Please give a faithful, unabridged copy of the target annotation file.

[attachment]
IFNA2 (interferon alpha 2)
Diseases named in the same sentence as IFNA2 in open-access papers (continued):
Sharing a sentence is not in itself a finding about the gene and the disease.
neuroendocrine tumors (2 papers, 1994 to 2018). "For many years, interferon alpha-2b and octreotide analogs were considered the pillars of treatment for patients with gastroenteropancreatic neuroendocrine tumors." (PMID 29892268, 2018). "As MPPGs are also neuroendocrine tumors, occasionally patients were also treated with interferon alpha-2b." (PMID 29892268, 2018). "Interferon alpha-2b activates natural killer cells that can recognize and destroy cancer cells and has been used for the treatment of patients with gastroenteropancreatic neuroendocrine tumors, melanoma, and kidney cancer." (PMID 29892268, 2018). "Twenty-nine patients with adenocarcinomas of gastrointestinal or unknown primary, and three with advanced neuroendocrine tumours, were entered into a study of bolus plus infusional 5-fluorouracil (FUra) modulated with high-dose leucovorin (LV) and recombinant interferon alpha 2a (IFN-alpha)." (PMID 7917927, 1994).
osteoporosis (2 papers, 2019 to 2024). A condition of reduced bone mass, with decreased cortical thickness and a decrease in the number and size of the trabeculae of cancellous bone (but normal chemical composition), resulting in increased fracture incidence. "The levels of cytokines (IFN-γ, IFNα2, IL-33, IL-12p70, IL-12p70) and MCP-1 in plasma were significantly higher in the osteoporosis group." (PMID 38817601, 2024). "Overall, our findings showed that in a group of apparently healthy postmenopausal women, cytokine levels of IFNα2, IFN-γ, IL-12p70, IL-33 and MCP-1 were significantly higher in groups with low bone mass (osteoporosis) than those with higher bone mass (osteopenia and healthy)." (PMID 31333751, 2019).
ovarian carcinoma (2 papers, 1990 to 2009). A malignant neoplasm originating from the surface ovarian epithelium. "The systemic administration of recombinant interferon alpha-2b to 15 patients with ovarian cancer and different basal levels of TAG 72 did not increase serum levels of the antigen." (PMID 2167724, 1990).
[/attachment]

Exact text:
IFNA2 (interferon alpha 2)
Diseases named in the same sentence as IFNA2 in open-access papers (continued):
Sharing a sentence is not in itself a finding about the gene and the disease.
neuroendocrine tumors (2 papers, 1994 to 2018). "For many years, interferon alpha-2b and octreotide analogs were considered the pillars of treatment for patients with gastroenteropancreatic neuroendocrine tumors." (PMID 29892268, 2018). "As MPPGs are also neuroendocrine tumors, occasionally patients were also treated with interferon alpha-2b." (PMID 29892268, 2018). "Interferon alpha-2b activates natural killer cells that can recognize and destroy cancer cells and has been used for the treatment of patients with gastroenteropancreatic neuroendocrine tumors, melanoma, and kidney cancer." (PMID 29892268, 2018). "Twenty-nine patients with adenocarcinomas of gastrointestinal or unknown primary, and three with advanced neuroendocrine tumours, were entered into a study of bolus plus infusional 5-fluorouracil (FUra) modulated with high-dose leucovorin (LV) and recombinant interferon alpha 2a (IFN-alpha)." (PMID 7917927, 1994).
osteoporosis (2 papers, 2019 to 2024). A condition of reduced bone mass, with decreased cortical thickness and a decrease in the number and size of the trabeculae of cancellous bone (but normal chemical composition), resulting in increased fracture incidence. "The levels of cytokines (IFN-γ, IFNα2, IL-33, IL-12p70, IL-12p70) and MCP-1 in plasma were significantly higher in the osteoporosis group." (PMID 38817601, 2024). "Overall, our findings showed that in a group of apparently healthy postmenopausal women, cytokine levels of IFNα2, IFN-γ, IL-12p70, IL-33 and MCP-1 were significantly higher in groups with low bone mass (osteoporosis) than those with higher bone mass (osteopenia and healthy)." (PMID 31333751, 2019).
ovarian carcinoma (2 papers, 1990 to 2009). A malignant neoplasm originating from the surface ovarian epithelium. "The systemic administration of recombinant interferon alpha-2b to 15 patients with ovarian cancer and different basal levels of TAG 72 did not increase serum levels of the antigen." (PMID 2167724, 1990).